Its not a typical thing to have a what we call a french door /basically a window from top to bottom that opens like a door/ without either a terrace, a balcony, or just railings. That is a very odd thing to have one without the railing and its not ment to be like that.
    A normal window is /ment to be/ 90cms off the ground which is enough to keep you inside.

  35. Catepilarr says:

    Unless you live in a very new building or a panelak, you walls are not built of concrete but with bricks, or stone in case of some older buildings.
    The main front door usually does have a handle from the inside and you dont need a key to get out unless the door is locked.

  36. Tomáš Štec says:

    I would guess that having no moving handle on the inside of the apartment building's doors is against fire regulations. But than again, the first time someone will check that is during major reconstruction of the building. Where I live, we have RFID chip from the outside and handle from the inside, and no keys (at least I wasn't given any). Where I lived previously, we had RFID from the outside and full-door („panic“) handle from the iniside and I also had keys as a backup. I've also seen RFID from the outside and from the inside (and two doors, not just one) and it wasn't working half of the time, luckily I also had keys from the doors.

  37. Rudolf P. says:

    You amused me again and ours dogs in ours beds is often OK in the Czech Republic 🙂

  38. Honzi Czech says:

    I cant help myself but this video is missleading in information value and is not really about comparing Czech and American, but instead between living in flat and family house. 90% of ´´what we have in america´´ examples are completely usual in family houses here too. I like idea behind video, also video editing is nice, but whole execution is just not good.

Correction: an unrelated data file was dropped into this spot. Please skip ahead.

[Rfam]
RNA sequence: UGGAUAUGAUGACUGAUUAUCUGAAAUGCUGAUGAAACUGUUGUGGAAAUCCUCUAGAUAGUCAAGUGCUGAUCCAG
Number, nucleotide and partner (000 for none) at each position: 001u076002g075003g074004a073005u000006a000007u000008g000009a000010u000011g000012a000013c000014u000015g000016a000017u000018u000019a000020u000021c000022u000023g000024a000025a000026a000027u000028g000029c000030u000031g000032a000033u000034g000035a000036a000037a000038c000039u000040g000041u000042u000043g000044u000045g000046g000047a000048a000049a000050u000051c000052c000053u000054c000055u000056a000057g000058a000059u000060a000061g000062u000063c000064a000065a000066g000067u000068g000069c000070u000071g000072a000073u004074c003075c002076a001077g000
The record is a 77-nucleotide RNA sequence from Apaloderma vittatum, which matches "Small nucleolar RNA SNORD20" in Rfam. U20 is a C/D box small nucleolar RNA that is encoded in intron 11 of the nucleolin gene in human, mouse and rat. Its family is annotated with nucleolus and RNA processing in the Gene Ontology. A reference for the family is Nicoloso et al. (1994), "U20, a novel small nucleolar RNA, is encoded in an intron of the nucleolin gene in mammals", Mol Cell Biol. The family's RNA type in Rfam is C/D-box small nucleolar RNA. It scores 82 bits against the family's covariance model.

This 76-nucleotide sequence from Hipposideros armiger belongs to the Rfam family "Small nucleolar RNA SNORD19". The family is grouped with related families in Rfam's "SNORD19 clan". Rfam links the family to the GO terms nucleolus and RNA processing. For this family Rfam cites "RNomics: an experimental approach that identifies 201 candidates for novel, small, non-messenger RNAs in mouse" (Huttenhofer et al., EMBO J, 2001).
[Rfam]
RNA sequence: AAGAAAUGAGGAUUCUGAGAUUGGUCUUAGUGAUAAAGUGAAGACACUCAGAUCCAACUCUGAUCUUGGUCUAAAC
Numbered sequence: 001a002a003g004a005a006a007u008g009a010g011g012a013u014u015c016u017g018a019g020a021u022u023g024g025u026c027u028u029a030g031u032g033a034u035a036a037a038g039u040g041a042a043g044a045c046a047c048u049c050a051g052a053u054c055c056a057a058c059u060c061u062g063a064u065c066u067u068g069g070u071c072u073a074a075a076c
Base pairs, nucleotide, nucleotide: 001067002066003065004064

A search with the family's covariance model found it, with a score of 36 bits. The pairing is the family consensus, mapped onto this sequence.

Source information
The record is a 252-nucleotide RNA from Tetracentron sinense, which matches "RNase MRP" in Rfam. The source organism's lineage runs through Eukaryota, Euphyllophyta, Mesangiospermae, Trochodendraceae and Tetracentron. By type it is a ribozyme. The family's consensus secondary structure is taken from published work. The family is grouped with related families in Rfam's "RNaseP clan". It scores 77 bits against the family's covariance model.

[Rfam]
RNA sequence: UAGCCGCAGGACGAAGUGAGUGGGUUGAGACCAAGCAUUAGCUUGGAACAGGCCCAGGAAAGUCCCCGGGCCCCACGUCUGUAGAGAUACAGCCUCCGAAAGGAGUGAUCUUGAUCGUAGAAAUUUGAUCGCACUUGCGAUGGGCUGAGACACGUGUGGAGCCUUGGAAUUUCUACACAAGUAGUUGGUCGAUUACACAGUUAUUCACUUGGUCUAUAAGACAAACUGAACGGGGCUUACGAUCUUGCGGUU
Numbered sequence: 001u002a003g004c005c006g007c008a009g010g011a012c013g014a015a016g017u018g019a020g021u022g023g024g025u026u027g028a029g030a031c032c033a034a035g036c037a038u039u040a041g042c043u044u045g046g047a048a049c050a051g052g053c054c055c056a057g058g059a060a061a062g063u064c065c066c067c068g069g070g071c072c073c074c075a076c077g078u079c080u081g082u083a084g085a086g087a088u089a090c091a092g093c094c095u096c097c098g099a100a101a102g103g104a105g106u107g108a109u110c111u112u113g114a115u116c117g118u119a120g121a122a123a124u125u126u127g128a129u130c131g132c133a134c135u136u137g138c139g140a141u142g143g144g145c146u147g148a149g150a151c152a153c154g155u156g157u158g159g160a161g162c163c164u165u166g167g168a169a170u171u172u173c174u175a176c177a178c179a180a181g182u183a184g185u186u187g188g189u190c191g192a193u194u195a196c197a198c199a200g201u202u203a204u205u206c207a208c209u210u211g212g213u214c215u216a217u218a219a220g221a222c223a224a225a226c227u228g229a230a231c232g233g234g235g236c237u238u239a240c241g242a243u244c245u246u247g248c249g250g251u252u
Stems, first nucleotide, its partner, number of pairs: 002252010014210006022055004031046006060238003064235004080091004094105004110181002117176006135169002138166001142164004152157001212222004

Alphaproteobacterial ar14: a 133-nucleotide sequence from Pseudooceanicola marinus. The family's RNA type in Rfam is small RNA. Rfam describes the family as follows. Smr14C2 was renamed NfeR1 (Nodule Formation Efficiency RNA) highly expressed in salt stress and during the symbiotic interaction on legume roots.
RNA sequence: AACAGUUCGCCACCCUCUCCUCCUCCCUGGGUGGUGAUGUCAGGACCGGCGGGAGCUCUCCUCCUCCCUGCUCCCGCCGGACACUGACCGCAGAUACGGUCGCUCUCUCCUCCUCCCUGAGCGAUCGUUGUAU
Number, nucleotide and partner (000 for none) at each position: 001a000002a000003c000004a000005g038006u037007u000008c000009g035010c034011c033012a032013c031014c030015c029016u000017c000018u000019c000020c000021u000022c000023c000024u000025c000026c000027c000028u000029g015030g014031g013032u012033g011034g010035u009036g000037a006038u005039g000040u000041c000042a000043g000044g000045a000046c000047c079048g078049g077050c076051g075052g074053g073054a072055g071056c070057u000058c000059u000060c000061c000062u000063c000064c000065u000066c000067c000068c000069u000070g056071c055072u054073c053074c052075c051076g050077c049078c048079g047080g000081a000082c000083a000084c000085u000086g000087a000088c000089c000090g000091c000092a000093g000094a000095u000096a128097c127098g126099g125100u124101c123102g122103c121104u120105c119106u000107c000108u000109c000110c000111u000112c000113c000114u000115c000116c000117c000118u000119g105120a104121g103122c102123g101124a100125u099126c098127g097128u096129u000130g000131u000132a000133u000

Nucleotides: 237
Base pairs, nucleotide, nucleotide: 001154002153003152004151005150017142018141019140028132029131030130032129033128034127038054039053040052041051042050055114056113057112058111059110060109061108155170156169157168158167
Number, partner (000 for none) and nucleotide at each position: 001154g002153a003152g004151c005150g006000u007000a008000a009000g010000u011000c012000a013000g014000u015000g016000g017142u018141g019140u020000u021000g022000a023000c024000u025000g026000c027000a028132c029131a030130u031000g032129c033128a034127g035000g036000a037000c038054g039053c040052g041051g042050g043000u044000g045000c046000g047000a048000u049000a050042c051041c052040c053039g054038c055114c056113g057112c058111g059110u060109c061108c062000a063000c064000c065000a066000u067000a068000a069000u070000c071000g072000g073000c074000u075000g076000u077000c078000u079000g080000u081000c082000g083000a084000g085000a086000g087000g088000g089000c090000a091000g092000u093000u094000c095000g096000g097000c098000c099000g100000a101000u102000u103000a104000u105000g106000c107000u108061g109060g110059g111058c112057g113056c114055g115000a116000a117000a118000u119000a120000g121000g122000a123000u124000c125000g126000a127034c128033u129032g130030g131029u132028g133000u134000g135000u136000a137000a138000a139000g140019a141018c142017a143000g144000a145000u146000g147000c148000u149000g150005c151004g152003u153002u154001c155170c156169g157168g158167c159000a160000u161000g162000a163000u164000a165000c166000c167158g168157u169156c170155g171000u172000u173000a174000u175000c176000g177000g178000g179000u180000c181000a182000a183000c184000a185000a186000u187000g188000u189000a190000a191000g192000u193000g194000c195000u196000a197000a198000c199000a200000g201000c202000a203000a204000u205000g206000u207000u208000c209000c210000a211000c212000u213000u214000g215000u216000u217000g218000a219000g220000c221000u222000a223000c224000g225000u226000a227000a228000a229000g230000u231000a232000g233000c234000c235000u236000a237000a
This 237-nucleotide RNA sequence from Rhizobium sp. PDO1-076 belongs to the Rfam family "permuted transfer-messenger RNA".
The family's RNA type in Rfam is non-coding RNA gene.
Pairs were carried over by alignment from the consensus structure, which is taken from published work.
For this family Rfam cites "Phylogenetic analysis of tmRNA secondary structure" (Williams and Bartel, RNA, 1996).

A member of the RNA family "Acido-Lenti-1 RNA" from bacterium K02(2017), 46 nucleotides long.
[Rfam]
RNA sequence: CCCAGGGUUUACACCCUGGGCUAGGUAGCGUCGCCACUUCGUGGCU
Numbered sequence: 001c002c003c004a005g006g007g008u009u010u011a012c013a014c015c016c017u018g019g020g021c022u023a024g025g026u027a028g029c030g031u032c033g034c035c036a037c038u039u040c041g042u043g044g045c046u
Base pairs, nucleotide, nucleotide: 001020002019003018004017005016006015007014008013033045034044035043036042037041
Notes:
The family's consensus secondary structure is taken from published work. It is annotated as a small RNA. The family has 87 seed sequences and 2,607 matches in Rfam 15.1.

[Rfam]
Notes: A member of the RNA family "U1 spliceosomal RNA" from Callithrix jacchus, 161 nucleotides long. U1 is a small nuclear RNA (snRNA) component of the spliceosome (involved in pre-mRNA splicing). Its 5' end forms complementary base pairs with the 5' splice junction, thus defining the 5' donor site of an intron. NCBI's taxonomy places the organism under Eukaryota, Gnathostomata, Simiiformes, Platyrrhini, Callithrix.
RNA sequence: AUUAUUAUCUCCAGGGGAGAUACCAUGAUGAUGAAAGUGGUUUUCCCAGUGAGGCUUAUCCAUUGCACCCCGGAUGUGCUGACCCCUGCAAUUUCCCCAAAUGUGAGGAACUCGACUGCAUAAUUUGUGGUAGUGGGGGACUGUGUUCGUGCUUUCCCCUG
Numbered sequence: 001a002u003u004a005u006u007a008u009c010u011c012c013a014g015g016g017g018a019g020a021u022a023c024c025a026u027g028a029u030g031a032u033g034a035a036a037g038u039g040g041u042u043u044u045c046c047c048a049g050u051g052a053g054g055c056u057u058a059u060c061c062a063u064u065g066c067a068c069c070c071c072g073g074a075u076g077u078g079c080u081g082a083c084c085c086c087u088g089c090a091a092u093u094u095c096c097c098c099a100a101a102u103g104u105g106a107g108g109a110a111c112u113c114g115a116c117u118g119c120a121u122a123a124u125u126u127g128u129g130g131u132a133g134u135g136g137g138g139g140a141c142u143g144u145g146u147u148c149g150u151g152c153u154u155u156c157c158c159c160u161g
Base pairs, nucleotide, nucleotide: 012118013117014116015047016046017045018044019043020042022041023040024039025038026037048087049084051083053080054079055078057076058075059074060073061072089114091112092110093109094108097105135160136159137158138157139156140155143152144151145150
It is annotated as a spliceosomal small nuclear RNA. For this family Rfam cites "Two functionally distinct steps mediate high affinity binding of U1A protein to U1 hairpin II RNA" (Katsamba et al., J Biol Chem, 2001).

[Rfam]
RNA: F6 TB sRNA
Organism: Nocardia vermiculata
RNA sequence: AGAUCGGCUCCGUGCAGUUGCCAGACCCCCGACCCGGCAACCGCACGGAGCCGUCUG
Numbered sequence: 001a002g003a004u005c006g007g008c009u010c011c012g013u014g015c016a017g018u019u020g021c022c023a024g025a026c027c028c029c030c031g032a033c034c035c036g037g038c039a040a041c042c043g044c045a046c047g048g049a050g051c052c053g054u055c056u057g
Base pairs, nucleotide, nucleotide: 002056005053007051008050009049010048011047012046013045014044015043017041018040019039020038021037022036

39. Karolína Pařízková says:

    I lost it at 4:45…This is sooo true!

  40. dejvid944 says:

    pokud nekdo zije ve starych cinzacich tak 3 patro rovna 6 v panelaku co se tyka schodu.

  41. Kristýna Beránková says:

    Hihi. Historic house from the forties. Hihihi. Our cottage is from 1933 (replaced the original house from 1801) and my grandmother always referred to it as a "new house".

  42. Zuzana Ludhová says:

    Ahoj zo Slovenska. Super video, pobavilo. Vidieť tu rozdiely medzi Američanmi a Čechmi ( pripadne Slovákmi čo je dosť podobné 😊).
    Záchod mimo kúpeľne je praktická vec, hlavne ak si chce niektorý člen rodiny dopriať dlhý kúpeľ 😊
    A veľké nákupy robíme aj my. Trvanlivé potraviny a drogériu nakupujeme raz mesačne a čerstvú zeleninu, ovocie, pečivo a pod. podľa potreby. My máme našťastie špajzu, tam sa toho zmestí dosť.
    Keďže po anglicky viem veľmi slabo, české tytulky veľmi potešili 👍👍👍

  43. Kateřina B says:

    Bez pejska neusnu totiz 😁

  44. Armi says:

    Řekl bych, že většina lidí se sprchuje večer před spaním, proto se asi neřeší prostěradlo mezi dekou a tělem a povlečení se tolik nešpiní. V USA je zvykem se sprchovat až ráno, takže do postele lezou špinavý po celém dnu v práci nebo jinde.

  45. Gil-galad says:

    good 3 defenestrations – most of czech people knows only about 1st and 3rd and 3rd they call 2nd…

  46. Josef Zelenka says:

    českým dveřím možná občas upadne klika, ale naneštěstí se nedají vykopnout jako ty v amerických filmech 😀

  47. Brem says:

    When you go anywhere else in the world, take your shoes off.

    Go to Obi and buy some of those screws. No door problem anymore.

    If you know you mean "toilet", how does that not give you the mental picture either way?

  48. Ergonaut 69 says:

    Důvodem, proč jsou domy v USA dřevostavby, by mohl být častý výskyt klimatických katastrof (hurikány, zemětřesení etc.). Je to potom rychlejší a levnější postavit znovu. Ale možná je to blbost… slyšel jsem to jako malý kluk, když otec odjel do USA… možná se jen snažil znít světoznale. 🙂